Select your localized edition:

Close ×

More Ways to Connect

Discover one of our 28 local entrepreneurial communities »

Be the first to know as we launch in new countries and markets around the globe.

Interested in bringing MIT Technology Review to your local market?

MIT Technology ReviewMIT Technology Review - logo

 

Unsupported browser: Your browser does not meet modern web standards. See how it scores »

Lima, Peru – When she was chief technology officer at One Laptop per Child (OLPC), Mary Lou Jepsen oversaw the hardware innovations that made the organization’s XO laptop a reality (albeit at $188 instead of the hoped-for $100). In December, with the XO in mass production, Jepsen left to form her own company, Pixel Qi. The company’s goal: a $75 laptop, and the commercialization of low-cost displays and other components, which would be marketed to OLPC and others trying to make cheap, rugged computers.

But before setting to work, Jepsen took a belated honeymoon with her husband of two years, John Ryan. It is no coincidence that their chosen destination, Peru, is on the cusp of the most ambitious OLPC deployment in the world. More than 400,000 Internet-ready machines loaded with course information and tools–including textbooks, Sudoku games, cameras, and software for drawing pictures–are bound for primary-school children in Peru’s poorest regions over the next several months.

Earlier this week, the not-so-newlyweds paid a visit to Peru’s Ministry of Education, in Lima. Jepsen spent two hours with ministry employees who face the task of training teachers who have never used computers, and of overseeing logistics that will include days-long bus and boat journeys to towns perched in high-altitude Andean valleys or flanking Amazon River tributaries. Large-scale shipping of laptops throughout Peru is slated to begin later this month, says Oscar Becerra, the ministry official in charge of the OLPC effort.

Jepsen acknowledged that the challenges Peru faces in reforming its educational system dwarf those of actually designing the pint-sized green-and-white gadgets. “Laptops are easy; education is hard to transform,” she told ministry staff. Later she produced a small Phillips screwdriver from her backpack and dismantled an OLPC machine to review how the backlight, battery, antenna, and other parts can be quickly and cheaply replaced. And she fielded questions, including one about why the laptops’ plugs have no third prong for grounding. (The laptop’s tough electronics don’t really require one, she replied, but it could be added.) “She is like the mother of the newborn, showing how to change diapers,” quipped Becerra.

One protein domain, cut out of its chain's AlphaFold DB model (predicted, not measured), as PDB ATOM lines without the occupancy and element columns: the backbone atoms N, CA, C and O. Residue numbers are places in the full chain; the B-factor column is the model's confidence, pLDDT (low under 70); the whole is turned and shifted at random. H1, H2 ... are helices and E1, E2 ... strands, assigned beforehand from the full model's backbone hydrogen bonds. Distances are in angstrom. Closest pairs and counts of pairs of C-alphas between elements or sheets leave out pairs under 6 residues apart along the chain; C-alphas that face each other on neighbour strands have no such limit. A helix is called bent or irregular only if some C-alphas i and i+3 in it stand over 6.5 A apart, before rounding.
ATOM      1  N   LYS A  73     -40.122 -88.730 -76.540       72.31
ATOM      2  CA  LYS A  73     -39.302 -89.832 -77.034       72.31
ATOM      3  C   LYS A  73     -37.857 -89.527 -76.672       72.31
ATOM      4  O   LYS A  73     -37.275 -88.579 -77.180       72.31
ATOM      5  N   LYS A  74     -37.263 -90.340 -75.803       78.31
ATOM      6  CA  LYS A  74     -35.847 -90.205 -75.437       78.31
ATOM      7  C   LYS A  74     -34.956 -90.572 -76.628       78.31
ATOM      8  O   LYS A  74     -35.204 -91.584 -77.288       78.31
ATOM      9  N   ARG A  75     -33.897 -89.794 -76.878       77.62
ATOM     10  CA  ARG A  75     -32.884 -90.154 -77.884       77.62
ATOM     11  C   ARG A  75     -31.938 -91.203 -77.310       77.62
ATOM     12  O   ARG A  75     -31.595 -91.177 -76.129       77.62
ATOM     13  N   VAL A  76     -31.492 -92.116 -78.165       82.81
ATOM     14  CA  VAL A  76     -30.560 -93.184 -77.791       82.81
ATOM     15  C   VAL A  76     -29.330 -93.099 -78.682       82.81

Mary Lou Jepsen, OLPC’s former CTO, fields questions from Peruvian Ministry of Education staff and shows how to replace parts on the OLPC XO laptop. (Oscar Becerra, the ministry official in charge of the OLPC effort, is standing.) Credit: David Talbot

Jepsen gave Becerra a cloth belt she had bought in Cuzco, intended as an XO laptop strap. Before returning to the U.S., Jepsen and Ryan will visit the Peruvian village of Arahuay, where children have been using OLPC prototypes for several months in a pilot program. Before leaving, she said that her company–which she calls an OLPC spinoff–would keep the focus on low-cost and low-power computing, with OLPC getting first dibs on products. “In the road map for OLPC, [OLPC founder] Nicholas Negroponte has committed to always lowering the price,” she said. “And Pixel Qi is promising that OLPC will always have the best price.”

2 comments. Share your thoughts »

Tagged: Business

Reprints and Permissions | Send feedback to the editor

From the Archives

Close

Introducing MIT Technology Review Insider.

Already a Magazine subscriber?

You're automatically an Insider. It's easy to activate or upgrade your account.

Activate Your Account

Become an Insider

It's the new way to subscribe. Get even more of the tech news, research, and discoveries you crave.

Sign Up

Learn More

Find out why MIT Technology Review Insider is for you and explore your options.

Show Me